Photo Credit: Flickr/nsub1
It is the best of times. It the worst of times.
Another National Cyber Security Awareness Month (NCSAM) begins on October 1, 2013, and this could be the best or one of the worst ever.
First, the good news… this is the tenth anniversary of the Department of Homeland Security’s (DHS’s) flagship annual awareness series of cyber-related events to get the word out regarding the importance of cybersecurity to all segments of society. From large enterprises to small businesses, from K-12 schools to state universities and from families to government agencies, there is no doubt that Cyber Security Awareness Month has made a positive difference for good over the past decade.
In addition, there is no doubt that the National Cyber Security Alliance's StaySafeOnline.org does an excellent job marketing numerous events all over the country using the "Stop Think Connect" theme, our shared responsibility regarding cyberspace, cyber champions and how to get more involved in cyberdefense. The list of fun and intriguing videos is very helpful, and I certainly encourage all readers to take a close look.
This rap is one of my favorites that you may want to share with colleagues and family members.
There is a great list of planned activities, resources and events which are available at this Multi-State Information Sharing & Analysis Center’s (MS-ISAC’s) website. The materials include:
- Joint DHS, CIS and NCSA Awareness Month Twitter Chat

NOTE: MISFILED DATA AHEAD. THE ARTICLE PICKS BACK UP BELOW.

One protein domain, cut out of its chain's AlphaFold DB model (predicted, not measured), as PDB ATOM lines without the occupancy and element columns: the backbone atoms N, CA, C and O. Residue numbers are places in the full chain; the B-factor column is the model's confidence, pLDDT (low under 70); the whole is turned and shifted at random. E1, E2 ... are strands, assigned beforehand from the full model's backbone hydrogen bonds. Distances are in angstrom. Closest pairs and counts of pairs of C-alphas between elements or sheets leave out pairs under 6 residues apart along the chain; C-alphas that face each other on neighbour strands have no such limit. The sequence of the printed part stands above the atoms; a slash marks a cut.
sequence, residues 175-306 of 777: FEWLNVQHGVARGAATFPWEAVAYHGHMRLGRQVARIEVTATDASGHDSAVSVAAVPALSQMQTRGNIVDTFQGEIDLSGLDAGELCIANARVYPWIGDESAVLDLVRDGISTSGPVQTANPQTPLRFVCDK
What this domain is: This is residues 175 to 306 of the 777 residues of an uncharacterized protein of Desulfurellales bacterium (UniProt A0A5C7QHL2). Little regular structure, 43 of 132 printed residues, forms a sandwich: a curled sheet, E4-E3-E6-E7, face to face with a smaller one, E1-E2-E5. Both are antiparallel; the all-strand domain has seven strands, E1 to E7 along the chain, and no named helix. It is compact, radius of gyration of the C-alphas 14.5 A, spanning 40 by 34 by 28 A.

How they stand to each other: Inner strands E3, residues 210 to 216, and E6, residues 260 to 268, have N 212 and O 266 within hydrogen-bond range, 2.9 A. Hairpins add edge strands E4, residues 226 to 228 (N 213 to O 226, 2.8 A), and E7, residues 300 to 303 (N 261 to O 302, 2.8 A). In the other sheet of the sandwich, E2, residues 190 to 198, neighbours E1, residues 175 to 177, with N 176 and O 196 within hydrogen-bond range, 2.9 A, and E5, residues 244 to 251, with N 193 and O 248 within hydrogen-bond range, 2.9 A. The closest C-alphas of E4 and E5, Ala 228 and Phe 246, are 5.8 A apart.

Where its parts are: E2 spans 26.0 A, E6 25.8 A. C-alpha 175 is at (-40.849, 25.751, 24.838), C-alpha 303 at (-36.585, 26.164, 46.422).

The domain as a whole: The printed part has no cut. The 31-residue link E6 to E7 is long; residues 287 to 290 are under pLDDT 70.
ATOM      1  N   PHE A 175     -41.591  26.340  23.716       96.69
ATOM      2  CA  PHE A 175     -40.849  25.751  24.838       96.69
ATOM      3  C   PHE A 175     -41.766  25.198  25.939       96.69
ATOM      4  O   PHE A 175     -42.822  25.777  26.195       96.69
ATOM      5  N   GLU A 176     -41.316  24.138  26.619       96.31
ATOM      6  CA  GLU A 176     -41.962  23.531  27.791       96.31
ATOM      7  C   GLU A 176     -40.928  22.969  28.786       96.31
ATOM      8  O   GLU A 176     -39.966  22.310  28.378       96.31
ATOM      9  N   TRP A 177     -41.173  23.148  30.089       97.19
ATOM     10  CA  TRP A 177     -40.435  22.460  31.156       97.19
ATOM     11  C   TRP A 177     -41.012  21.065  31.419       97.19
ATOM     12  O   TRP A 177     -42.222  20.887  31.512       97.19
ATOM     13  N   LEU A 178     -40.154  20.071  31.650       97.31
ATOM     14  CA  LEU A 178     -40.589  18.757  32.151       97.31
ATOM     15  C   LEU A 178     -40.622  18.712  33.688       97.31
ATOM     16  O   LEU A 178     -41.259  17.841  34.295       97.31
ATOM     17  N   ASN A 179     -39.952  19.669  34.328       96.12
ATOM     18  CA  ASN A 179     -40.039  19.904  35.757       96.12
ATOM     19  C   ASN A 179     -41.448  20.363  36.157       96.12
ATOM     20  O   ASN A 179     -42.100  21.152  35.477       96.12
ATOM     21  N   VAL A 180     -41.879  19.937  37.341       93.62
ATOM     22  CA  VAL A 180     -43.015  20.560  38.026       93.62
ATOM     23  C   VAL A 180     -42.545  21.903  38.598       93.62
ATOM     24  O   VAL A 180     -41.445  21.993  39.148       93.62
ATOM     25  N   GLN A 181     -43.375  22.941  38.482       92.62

- 2013 Cyber Pledge Campaign
- MS-ISAC 2013 Poster Contest
- MS-ISAC Cyber Security Toolkit
- State and Local Government Proclamations
- MS-ISAC State and Local Government Best of the Web Contest
- Link to Cyber Security Events
- Other Resources and Partnerships
What Could Go Wrong in 2013?
With so many wonderful events and activities planned, you may be wondering what could possibly go wrong to make this one of the worst October cyber awareness months ever? Enter the potential for a federal government shutdown beginning on October 1, and the serious questions surface. Will non-essential federal government personnel be at work? Even if a shutdown is avoided, will federal employees be able to travel? Will planned events be canceled around the country?
On September 19, 2013, CBS News reported that a: “Looming showdown over Obamacare may lead to a gov’t shutdown.” Here’s an excerpt:
“Congress is facing two deadlines in the next three weeks -- one to fund the government -- the other to increase the amount the U.S. can legally borrow.
If Congress doesn't act, the government could shut down -- and could default on its debts…”